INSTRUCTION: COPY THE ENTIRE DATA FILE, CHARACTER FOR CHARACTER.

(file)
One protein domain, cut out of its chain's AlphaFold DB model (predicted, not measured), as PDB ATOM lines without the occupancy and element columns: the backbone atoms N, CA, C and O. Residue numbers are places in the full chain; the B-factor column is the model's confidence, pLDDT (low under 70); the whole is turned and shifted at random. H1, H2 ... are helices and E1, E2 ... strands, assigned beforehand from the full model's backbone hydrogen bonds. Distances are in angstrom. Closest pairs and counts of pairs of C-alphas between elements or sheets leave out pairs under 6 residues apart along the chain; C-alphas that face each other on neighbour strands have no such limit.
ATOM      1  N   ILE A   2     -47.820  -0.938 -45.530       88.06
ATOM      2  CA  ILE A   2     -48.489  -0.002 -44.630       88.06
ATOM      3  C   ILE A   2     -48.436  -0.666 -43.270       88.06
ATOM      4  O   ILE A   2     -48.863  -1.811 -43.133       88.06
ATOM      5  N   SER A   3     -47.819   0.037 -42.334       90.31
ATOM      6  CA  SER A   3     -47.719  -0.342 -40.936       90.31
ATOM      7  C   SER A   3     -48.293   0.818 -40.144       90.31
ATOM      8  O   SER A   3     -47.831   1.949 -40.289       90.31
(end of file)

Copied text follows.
One protein domain, cut out of its chain's AlphaFold DB model (predicted, not measured), as PDB ATOM lines without the occupancy and element columns: the backbone atoms N, CA, C and O. Residue numbers are places in the full chain; the B-factor column is the model's confidence, pLDDT (low under 70); the whole is turned and shifted at random. H1, H2 ... are helices and E1, E2 ... strands, assigned beforehand from the full model's backbone hydrogen bonds. Distances are in angstrom. Closest pairs and counts of pairs of C-alphas between elements or sheets leave out pairs under 6 residues apart along the chain; C-alphas that face each other on neighbour strands have no such limit.
ATOM      1  N   ILE A   2     -47.820  -0.938 -45.530       88.06
ATOM      2  CA  ILE A   2     -48.489  -0.002 -44.630       88.06
ATOM      3  C   ILE A   2     -48.436  -0.666 -43.270       88.06
ATOM      4  O   ILE A   2     -48.863  -1.811 -43.133       88.06
ATOM      5  N   SER A   3     -47.819   0.037 -42.334       90.31
ATOM      6  CA  SER A   3     -47.719  -0.342 -40.936       90.31
ATOM      7  C   SER A   3     -48.293   0.818 -40.144       90.31
ATOM      8  O   SER A   3     -47.831   1.949 -40.289       90.31